This essay is reproduced here as it appeared in the print edition of the original Science for the People magazine. These web-formatted archives are preserved complete with typographical errors and available for reference and educational and activist use. Scanned PDFs of the back issues can be browsed by headline at the website for the 2014 SftP conference held at UMass-Amherst. For more information or to support the project, email email@example.com
About This Issue
In this issue we present an edited version of a pamphlet written by two SftP members in response to the Three Mile Island disaster in late March. We hope that this article will serve.as an organizing tool to help build a larger anti-nuclear movement. The article surveys the catastrophic potential, long-term health hazards and economic myths surrounding the nuclear power industry. In its clear call to action, it reminds us that what is needed is not merely a better understanding of the dangers of nuclear power, but a political force with the power to “end this nuclear madness.”
Although the problem of nuclear waste disposal has been brought into focus since the disaster at Three Mile Island, the disposal of industrial chemical wastes may pose a hazard of more immediate and even greater magnitude. In addition to the thousands of known dumps, each year hundreds of hidden and illegal disposal sites are discovered. An ever widening circle of people find their lives affected by these chemical poisons. The article on Love Canal in New York State describes the consequences for an unsuspecting population of the disregard for their health by the chemical industry and the local government. This article demonstrates that this is an issue that can make people conscious of the injustices of our economic system and of the need for a militant response in dealing with these issues.
In this issue, we also present the text of a speech and subsequent question and answer session by Nguyen Van Hieu, a Vietnamese scientist who visited this country early this year. Hieu describes the development and present structure of scientific research and education in Vietnam. It is apparent that the Vietnamese people face a task of enormous proportions in rebuilding their many-times ravaged country. We are hopeful for their success, given the heroism and persistence expressed by the Vietnamese in their decades of struggle against imperialism. This interview gives a picture of a surprisingly broad-based Vietnamese science. However, it raises as many questions as it answers about the present structure of research and education, the class nature of present day Vietnam (especially with regard to the position of scientists and other intelligentsia) and the extent to which progress against elitism has been made. To answer these questions requires a greater exchange of in-formation and resources between our two countries. an effort in which we hope that SftP can play a role.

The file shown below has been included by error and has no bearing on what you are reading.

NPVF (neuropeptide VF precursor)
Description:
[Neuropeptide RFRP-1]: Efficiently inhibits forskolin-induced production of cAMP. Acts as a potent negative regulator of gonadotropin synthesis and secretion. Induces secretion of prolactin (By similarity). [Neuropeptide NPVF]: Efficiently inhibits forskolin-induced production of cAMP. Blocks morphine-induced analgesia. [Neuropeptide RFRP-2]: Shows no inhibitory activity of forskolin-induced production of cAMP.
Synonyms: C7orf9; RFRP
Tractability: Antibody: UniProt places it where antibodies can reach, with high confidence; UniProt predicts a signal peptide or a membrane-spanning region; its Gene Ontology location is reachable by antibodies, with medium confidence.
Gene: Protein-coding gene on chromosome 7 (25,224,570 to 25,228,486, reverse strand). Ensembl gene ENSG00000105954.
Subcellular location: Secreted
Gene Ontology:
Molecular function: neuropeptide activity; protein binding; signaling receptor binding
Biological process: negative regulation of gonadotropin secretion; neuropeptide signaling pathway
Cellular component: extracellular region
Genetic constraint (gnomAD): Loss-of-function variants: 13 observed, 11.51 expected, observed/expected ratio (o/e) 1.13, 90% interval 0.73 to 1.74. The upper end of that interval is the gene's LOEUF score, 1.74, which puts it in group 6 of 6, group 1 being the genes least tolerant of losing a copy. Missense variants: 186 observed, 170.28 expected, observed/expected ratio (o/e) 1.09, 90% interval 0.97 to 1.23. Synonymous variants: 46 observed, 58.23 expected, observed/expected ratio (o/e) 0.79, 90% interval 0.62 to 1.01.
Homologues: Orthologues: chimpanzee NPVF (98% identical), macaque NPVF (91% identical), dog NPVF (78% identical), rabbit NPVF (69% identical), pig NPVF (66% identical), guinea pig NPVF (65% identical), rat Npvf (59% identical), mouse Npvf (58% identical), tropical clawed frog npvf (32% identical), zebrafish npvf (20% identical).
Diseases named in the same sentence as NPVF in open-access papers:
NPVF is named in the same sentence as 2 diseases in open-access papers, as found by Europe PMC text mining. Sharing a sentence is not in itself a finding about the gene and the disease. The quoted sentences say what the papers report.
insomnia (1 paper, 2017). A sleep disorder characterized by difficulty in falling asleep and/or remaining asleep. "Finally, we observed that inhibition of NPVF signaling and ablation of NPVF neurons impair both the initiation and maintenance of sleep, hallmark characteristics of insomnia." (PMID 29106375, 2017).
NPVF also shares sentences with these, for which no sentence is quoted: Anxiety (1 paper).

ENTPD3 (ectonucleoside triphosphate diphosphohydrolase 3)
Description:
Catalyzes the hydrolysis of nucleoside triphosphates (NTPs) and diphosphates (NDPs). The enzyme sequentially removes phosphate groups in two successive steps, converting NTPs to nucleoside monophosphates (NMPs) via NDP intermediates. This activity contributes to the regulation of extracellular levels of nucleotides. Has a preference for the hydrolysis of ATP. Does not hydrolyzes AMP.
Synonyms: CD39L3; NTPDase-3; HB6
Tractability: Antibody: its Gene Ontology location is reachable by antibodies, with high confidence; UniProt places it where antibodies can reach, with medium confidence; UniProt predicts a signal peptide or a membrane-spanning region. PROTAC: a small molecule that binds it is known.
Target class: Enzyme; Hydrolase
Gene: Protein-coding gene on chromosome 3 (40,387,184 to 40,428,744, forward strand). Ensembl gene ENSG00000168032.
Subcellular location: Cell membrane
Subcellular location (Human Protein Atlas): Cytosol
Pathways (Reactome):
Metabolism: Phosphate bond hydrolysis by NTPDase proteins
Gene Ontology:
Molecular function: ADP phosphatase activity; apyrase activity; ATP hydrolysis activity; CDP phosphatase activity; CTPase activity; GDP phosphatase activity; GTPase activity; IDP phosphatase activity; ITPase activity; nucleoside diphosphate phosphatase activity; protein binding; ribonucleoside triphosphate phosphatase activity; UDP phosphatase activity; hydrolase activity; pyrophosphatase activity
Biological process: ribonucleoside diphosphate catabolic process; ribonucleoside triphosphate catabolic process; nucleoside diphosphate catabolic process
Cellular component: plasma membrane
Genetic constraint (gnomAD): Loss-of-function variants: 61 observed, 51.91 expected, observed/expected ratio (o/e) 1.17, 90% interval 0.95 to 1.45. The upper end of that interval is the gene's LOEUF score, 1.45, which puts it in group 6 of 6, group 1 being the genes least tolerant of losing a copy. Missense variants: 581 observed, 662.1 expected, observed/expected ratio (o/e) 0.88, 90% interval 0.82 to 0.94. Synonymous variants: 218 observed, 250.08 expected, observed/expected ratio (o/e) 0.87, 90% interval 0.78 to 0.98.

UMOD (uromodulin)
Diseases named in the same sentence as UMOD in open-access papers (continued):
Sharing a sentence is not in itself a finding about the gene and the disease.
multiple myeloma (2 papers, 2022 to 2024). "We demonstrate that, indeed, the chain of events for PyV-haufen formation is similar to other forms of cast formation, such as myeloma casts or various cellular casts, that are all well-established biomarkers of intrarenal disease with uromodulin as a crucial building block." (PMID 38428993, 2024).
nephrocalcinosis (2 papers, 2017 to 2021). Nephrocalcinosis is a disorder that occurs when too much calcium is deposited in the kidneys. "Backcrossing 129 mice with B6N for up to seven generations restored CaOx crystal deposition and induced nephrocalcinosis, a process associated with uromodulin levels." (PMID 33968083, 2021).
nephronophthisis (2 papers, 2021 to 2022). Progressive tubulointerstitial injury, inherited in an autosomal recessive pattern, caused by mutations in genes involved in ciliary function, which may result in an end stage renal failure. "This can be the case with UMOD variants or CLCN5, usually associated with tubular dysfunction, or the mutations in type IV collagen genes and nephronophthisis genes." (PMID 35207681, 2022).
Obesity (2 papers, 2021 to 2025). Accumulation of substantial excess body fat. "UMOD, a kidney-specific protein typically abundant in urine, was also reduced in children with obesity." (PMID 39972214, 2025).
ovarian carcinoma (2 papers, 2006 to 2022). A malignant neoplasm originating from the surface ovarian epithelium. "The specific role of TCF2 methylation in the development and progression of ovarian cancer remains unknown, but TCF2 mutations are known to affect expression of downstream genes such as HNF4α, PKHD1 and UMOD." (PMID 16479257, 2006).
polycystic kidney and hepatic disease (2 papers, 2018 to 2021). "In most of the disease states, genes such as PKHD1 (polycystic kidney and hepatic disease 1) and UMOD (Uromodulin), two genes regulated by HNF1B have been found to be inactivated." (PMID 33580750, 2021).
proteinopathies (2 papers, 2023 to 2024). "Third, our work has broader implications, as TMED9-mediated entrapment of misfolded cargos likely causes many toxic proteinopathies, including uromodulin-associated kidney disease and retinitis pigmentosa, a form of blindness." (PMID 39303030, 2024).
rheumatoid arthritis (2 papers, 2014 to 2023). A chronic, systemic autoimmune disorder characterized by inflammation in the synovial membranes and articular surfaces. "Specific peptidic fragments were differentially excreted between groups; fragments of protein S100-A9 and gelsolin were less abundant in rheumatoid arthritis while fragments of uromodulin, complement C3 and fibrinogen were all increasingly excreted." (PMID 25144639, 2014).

Any discussion of class relations in Vietnam raises questions about its internal development, its foreign policy, and its relationships with other socialist couhtries. Similar questions are raised with regard to a discussion of the Chinese situation. In printing this article about Vietnam and the continuation of the article on the agricultural system in China, we are not taking a position with regard to these broad questions. We feel that each article can teach us something about the specific issues raised. We would like, however, to solicit debate among SftP readers regarding the important questions not dealt with in these articles. To what extent can one compare strategies for development and socialist transformation between countries with different histories and levels of industrialization? How much progress in egalitarian relations can we anticipate in socialist nations given a prolonged crisis situation where survival is the first goal? Is it possible, or even desirable, for a developing country to become industrialized without pursuing a model of development similar to that of the advanced capitalist nations? What is the relation, if any, between domestic industrialization, internal social structure and a “socialist” foreign policy?
We are pleased to include in this issue brief reports from the first National Conference of SftP and from the Western Regional Conference. The fact that after ten years SftP has held its first national conference hopefully signals a new period of growth and development for the organization. Translating the resolutions of these two conferences into a vital national organization will require continued commitment and discussion. Much of this discussion will take place in the SftP Internal Discussion Bulletin over the next year and we invite everyone interested in SftP to take part in this process.